Revisiting loan documents in light of insolvency code

Revisiting loan documents in light of insolvency code

By Aditya Vikram Dua and Aniket Sawant, SNG & Partners
2 February 2019

The interests of banks, financial institutions and other lenders and recovery of loans advanced by them is at the heart of the insolvency framework introduced by the Insolvency and Bankruptcy Code, 2016 (code). Although the code has been brought into being to protect the interests of the lenders, no lender wants a transaction to enter insolvency proceedings.

There are many provisions in loan agreements that may not protect the lenders’ interest before the insolvency proceedings are initiated. The provisions under existing loan documentation need to be revisited.

Aditya Vikram Dua
SNG & Partners

Definition of financial indebtedness: The lenders prefer to keep restrictive covenants with respect to the financial indebtedness of the borrowers. However, now lenders must ensure that the definition of financial indebtedness is wide enough to cover all that is covered under the definition of financial debt in section 5(8) of the code, which includes various aspects like borrowings in general parlance, bonds, debentures, hire purchase, derivatives transactions, receivables sold on recourse basis, guarantee, indemnity obligations.

Covenant on restriction of borrowings: Borrowers tend to argue that if the lender has appropriate security then it should not be bothered with the financial indebtedness of the borrower and tend to avoid including borrowing restrictions in the documents. If a borrower is unable to service any debt, other lenders may initiate insolvency proceedings, which will impose a moratorium under which lenders will not be able to enforce the security and will be at the mercy of the decisions of the committee of creditors.

Aniket Sawant
SNG & Partners

There is a hypothetical possibility that a lender (who has a security value more than the outstanding loan) may be forced to accept a resolution plan that offers a lesser value than the security might have offered. Therefore, restriction on borrowings become very important from the lender’s perspective.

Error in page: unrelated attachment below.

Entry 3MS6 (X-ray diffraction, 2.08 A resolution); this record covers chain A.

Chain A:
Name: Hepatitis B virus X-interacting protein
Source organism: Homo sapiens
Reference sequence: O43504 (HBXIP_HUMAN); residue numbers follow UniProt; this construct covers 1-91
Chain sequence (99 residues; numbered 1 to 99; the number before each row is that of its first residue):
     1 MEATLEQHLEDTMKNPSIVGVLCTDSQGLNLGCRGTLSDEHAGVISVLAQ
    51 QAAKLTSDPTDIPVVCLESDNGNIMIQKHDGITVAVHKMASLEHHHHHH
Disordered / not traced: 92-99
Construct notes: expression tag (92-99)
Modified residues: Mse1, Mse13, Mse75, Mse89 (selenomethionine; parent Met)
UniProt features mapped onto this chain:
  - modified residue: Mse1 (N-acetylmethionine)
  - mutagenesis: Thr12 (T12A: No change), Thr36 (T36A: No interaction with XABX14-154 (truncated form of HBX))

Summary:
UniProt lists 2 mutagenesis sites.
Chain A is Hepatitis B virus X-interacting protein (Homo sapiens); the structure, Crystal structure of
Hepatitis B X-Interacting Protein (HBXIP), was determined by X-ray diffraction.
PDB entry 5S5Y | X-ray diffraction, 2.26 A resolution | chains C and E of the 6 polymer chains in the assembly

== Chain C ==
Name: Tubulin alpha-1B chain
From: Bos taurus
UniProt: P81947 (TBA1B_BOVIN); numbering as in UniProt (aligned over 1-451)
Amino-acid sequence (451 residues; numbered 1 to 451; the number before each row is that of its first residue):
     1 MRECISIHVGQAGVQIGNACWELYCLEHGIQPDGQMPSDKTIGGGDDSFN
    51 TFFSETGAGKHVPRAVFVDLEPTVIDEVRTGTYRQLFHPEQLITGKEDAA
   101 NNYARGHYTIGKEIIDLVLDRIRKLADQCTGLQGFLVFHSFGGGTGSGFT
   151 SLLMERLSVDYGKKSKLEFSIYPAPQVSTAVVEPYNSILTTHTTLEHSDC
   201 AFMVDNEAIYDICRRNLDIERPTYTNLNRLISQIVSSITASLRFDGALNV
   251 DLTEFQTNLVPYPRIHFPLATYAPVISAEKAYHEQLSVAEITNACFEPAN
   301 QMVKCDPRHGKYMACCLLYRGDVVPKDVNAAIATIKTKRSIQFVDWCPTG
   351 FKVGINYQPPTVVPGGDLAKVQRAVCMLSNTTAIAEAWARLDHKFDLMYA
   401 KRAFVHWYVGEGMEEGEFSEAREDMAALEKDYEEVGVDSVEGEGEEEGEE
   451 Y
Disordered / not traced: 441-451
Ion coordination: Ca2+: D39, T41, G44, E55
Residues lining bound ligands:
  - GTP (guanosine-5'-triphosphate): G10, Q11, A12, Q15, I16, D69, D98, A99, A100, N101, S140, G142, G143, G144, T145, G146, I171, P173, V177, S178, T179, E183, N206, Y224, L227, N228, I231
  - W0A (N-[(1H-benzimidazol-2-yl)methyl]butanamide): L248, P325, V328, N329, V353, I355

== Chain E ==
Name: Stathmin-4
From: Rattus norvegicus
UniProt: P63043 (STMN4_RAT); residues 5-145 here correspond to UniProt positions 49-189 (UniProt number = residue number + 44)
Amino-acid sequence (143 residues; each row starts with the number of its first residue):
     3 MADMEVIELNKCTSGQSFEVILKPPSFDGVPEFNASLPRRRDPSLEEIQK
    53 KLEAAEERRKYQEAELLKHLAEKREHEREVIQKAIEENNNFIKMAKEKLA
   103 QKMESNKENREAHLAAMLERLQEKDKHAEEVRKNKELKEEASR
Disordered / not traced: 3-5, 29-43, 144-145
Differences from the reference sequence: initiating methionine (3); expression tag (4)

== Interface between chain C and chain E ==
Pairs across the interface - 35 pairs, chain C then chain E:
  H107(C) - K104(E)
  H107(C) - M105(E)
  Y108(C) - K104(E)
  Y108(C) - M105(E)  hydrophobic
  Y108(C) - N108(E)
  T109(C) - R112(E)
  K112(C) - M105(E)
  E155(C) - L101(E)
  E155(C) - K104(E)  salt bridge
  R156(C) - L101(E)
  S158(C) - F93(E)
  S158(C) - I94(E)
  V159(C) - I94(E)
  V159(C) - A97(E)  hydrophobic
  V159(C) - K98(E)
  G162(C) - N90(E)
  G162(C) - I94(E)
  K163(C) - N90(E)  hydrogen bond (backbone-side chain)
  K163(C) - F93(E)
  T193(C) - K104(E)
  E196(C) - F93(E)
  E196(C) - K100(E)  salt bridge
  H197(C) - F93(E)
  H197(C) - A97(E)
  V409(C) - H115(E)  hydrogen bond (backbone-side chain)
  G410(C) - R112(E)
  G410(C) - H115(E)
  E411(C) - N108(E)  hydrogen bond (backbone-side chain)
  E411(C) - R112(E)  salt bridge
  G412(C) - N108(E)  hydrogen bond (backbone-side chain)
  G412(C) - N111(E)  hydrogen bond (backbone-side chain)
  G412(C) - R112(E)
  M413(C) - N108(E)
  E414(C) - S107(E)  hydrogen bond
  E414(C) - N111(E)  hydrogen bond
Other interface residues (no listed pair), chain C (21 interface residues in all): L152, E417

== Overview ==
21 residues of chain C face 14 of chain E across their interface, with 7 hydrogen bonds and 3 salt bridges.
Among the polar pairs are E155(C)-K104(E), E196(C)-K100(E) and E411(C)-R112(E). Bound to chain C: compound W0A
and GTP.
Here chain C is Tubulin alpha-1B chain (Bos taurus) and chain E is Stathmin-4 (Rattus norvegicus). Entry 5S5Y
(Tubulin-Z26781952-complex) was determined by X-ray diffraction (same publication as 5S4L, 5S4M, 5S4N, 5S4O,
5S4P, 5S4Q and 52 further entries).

Events of default: The code allows operational creditors, which include suppliers, vendors or service providers of the borrower, to initiate corporate insolvency resolution process under section 9 of the code. However, before the initiation of such proceedings, the operational creditor has to deliver a demand notice under section 8 of the code along with an invoice demanding payment of the amount involved in the default.

The lenders should insist on incorporating a covenant in the financing document, which requires the borrower to disclose whether it has received any demand notice under section 8 and if there exists a dispute in relation to such claim they should also furnish proof of the same.

In case the borrower fails to disclose the aforesaid, or in case it discloses such notice and no prior dispute exists with respect to such claim or the borrower fails to furnish proof of existence of such dispute, then it is required to be incorporated as an event of default in the financing documents. Lenders may also take a step further and include all defaults against operational creditors as events of default.

In the past, admission of petitions for insolvency or liquidation was treated as an event of default, but in the current insolvency regime, once such a petition is admitted, a moratorium under section 14 of the code is declared in respect of the assets of the borrower and the lender is not able enforce the security until the completion of the resolution process or until after 270 days from the date of commencement of the insolvency proceedings. It is necessary therefore that the filing of an insolvency petition against the borrower itself is treated as an event of default.

Third party security provider: Where a lender has recourse to security from a third party and insolvency proceeding has commenced against the third party, the lender will not have the right to be a part of the committee of creditors as the lender is not considered a financial creditor under the code. With a view to avoiding this and safeguarding its interest, the lender shall ensure that all the aforesaid provisions with respect to restriction on borrowings and events of default as stated above should be made applicable to the security provider as well.

Guarantors: In light of Lalit Mishra and ors v Sharon Bio Medicine Ltd and ors, where it was held that personal guarantors cannot have any claims against a corporate debtor after a resolution plan is approved, it is advisable that all corporate and personal guarantees should have a clause that all the rights available to guarantors against the corporate debtor under applicable law will cease in the event that insolvency proceedings are initiated against the corporate debtor.

SNG & Partners has offices in New Delhi, Mumbai and Singapore. Aditya Vikram Dua is a senior associate and Aniket Sawant is an associate.